Feds settle with Dallas company at center of $13 million cryptocurrency scheme

A Dallas-based company and its founders have agreed to pay back more than $10 million to thousands of investors they convinced to buy into cryptocurrencies that later crashed, according to federal regulators.

The Securities and Exchange Commission announced the preliminary settlement Thursday with Dallas-based BitQyck Inc. and founders Bruce Bise and Samuel Mendez. Without admitting guilt, Bise and Mendez consented to pay back $890,000 and $850,000, respectively, while BitQyck will return $8.4 million.

BitQyck raised more than $13 million from 2016 to earlier this year from 13,000 investors in 45 states for the digital tokens, the SEC said in a civil lawsuit that led to the settlement.

But most of the value disappeared as the Bitqy and BitqyM cryptocurrencies tanked. A state complaint said the men told investors the $0.02 cryptocurrency could soar in value to $3 per token, but the cryptocurrency is now virtually worthless.

“Because digital investment assets represent a new and exciting technology, they can be very alluring, especially if investors believe they are getting in on the ground floor and will own part of the operations,” said David Peavler, director of the SEC’s Fort Worth regional office.

Attempts to reach BitQyck were unsuccessful.

BitQyck created a cryptocurrency firm and allegedly promised tiny shares in its stock in the form of the BitQy and BitQyM digital currencies, the lawsuit said. The company operated its own private market for the cryptocurrency.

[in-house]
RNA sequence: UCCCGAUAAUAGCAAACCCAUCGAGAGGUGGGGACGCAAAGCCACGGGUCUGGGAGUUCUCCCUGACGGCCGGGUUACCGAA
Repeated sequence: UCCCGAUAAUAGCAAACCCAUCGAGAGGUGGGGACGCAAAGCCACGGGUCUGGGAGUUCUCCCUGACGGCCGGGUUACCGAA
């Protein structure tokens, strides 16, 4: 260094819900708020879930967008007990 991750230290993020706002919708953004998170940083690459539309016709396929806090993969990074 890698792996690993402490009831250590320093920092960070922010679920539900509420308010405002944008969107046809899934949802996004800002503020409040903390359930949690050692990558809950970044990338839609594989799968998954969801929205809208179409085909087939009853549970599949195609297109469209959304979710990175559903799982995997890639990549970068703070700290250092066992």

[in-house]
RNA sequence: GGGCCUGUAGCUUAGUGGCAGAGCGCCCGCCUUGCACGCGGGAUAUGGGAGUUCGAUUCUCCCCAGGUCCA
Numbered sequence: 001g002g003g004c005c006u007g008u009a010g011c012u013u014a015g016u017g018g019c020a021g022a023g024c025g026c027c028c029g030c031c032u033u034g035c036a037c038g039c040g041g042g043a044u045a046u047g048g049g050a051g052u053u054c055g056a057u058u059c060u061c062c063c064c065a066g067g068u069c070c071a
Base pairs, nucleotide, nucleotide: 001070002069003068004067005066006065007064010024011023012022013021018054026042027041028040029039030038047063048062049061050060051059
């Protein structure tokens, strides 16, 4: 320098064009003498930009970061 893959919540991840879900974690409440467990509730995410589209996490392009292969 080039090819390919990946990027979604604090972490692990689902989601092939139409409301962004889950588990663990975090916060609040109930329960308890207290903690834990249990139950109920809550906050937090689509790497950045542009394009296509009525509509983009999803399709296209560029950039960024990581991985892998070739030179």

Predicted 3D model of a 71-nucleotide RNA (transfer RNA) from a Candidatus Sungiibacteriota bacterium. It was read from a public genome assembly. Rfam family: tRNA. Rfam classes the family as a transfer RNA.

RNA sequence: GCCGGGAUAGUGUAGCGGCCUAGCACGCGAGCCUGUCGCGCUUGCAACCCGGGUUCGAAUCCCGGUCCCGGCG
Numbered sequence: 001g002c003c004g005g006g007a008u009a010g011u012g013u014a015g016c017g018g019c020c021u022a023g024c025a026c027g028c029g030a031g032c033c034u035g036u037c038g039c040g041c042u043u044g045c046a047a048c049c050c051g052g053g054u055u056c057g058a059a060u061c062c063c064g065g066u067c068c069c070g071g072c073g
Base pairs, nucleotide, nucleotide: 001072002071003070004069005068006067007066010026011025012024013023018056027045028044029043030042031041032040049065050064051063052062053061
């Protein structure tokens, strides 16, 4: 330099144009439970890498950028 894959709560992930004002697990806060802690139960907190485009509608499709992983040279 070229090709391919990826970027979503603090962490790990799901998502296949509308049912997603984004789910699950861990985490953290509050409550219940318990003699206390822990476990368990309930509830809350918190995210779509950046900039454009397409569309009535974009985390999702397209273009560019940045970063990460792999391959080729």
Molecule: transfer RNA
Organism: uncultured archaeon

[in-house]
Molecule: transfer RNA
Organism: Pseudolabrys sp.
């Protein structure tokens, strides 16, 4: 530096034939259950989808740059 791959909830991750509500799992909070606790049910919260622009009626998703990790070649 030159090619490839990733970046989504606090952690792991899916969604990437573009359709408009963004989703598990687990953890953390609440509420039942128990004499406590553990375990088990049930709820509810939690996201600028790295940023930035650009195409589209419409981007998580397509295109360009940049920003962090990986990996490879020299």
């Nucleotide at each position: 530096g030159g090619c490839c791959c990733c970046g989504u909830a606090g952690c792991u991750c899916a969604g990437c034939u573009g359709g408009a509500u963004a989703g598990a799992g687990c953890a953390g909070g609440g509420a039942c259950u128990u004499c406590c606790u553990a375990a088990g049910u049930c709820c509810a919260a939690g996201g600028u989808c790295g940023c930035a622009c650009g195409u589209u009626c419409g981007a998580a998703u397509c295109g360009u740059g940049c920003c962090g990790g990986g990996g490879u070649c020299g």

The lawsuit said BitQyck rewarded the cryptocurrency owners with bonuses for referring new members, which Peavler said makes it a “Ponzi scheme.” The company also allegedly told investors their money was going to be used to mine more cryptocurrency benefiting from cheap electricity, which it never had access to.

BitQyck was the subject of an emergency cease and desist order from the Texas State Securities Board in 2018. Texas officials then accused a California man, Mark Steven Royer, of promoting the digital currency investments as high-return, low-risk investments offering profits of 10% to 20% a week.

Royer didn’t challenge the order and the state didn’t seek further action, a spokesman for the agency said.

According to the Texas State Securities Board, an Arizona court sentenced Bise to seven years in prison for check fraud in 1997 and Mendez was disbarred as a lawyer in California in 1995.

Texas has been among the most active states in cracking down on cryptocurrency investment schemes, issuing enforcement actions against 25 companies since 2017.

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